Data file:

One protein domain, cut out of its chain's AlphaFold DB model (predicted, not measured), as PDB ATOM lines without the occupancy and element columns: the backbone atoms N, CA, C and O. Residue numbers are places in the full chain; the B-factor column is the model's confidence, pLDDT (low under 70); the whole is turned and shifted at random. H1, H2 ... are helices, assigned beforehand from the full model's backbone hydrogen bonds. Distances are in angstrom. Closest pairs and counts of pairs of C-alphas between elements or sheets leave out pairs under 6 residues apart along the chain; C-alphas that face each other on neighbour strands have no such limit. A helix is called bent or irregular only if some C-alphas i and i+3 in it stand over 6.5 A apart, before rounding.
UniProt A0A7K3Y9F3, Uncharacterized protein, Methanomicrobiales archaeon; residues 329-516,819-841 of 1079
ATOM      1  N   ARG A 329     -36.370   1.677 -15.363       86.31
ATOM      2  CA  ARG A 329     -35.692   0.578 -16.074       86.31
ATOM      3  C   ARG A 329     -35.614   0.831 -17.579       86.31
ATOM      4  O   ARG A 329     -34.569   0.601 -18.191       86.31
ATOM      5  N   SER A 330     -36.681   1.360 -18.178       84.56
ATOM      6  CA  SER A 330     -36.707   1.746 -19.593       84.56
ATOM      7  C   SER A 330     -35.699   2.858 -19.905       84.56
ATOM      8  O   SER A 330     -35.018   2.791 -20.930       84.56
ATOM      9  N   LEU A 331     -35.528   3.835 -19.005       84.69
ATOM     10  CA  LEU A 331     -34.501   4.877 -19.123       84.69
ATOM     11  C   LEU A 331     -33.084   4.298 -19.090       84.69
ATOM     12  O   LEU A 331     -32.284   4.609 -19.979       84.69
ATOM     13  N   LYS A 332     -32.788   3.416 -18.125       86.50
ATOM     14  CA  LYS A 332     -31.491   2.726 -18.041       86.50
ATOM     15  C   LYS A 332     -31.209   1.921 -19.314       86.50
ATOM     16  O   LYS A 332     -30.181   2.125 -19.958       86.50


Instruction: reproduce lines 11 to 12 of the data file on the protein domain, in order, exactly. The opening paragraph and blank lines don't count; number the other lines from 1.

ATOM     10  CA  LEU A 331     -34.501   4.877 -19.123       84.69
ATOM     11  C   LEU A 331     -33.084   4.298 -19.090       84.69